Everything that is a display element should ultimately be a child of the body element. There is only one of these elements in a page, and the only parent of this element should be the html element. So there is a document.body property that is a reference to this single element.

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<html>
<head>
<title>Demo</title>
</head>
<body>
<script>
var el = document.body;
var p = document.createElement('p');
p.innerText = 'Hello World';
el.appendChild(p);
</script>
</body>
</html>

7.2 - The document.title property

Another one of these kinds of properties is the document title property. This of course is the element that will contain the text that is found in the tab of the page in the browser. Like body this is also the kind of element to which there should be one one of them, so of course there is a reference to it in the document object.

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<html>
<head>
<title>foo</title>
</head>
<body>
<script>
document.title = 'bar';
</script>
</body>
</html>

7.3 - get the head element via document.head

To get a reference to the head element, just like that with the document.body property there is also a document.head property.

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<html>
<head>
<title>Demo</title>
</head>
<body>
<script>
var node = document.head;
console.log(node.nodeName); // 'head'
</script>
</body>
</html>

7.4 - To get the html element there is document.documentElement

When it comes to getting the main html element, there is not a document html property, but there is a document element property of the document object. The html element is also often referred to as the root element, as it is the root most element when it comes to html, and there is not really anything below that, at least as far as html elements are concerned anyway.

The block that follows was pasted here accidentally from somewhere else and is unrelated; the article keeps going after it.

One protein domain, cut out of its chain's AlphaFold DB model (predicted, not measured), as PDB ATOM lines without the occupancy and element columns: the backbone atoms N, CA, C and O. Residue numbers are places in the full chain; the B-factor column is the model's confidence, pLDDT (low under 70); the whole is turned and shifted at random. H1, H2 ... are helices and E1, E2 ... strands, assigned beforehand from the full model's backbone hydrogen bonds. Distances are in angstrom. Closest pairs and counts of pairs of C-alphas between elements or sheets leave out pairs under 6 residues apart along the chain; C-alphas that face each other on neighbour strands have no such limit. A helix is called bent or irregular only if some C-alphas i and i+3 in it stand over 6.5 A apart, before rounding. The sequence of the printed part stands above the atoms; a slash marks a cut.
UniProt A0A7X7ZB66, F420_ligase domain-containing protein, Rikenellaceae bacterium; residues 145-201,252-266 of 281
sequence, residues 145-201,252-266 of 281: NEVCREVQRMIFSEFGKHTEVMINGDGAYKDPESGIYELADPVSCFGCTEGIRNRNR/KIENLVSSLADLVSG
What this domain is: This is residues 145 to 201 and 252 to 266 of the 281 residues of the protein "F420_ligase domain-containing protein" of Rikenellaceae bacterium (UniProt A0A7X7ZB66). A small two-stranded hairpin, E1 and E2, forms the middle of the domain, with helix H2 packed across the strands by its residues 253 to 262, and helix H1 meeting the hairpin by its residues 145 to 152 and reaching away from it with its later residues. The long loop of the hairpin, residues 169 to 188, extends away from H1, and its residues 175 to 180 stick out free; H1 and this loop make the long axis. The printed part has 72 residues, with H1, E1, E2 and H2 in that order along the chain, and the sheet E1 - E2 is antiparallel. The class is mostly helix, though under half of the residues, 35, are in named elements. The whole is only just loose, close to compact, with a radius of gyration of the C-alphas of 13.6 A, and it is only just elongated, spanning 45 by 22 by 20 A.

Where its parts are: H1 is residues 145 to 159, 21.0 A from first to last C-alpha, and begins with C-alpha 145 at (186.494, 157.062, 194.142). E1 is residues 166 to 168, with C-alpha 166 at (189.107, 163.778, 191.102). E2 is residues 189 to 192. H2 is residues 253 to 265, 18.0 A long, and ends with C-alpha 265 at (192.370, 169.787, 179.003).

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<html>
<head>
<title>Demo</title>
</head>
<body>
<script>
var node = document.documentElement;
console.log(node.children[0].nodeName); // 'HEAD'
console.log(node.children[1].nodeName); // 'BODY'
</script>
</body>
</html>

8 - Conclusion

There are many other ways to go about getting references to elements in client side javaScript. In some cases you might all ready have a reference to work with in some object that you might not even be aware of actually. For example in the body of an event handler there is the target and currentTarget properties of events objects that are references to the element where an event was dispatched, and the current element in the event of event bubbling. So if you are working something out in an event hander and want a reference to an element of interest for the event, changes are you all ready have a reference just take a closer look at the event object.

There are also references to other elements in the element objects themselves such as the parentNode and children properties of element objects, however maybe that is all a matter for another post when it comes to parents and children from an element. As time goes by I might become aware of yet event more ways to go about getting references to elements at which point I might get around to expanding this post further.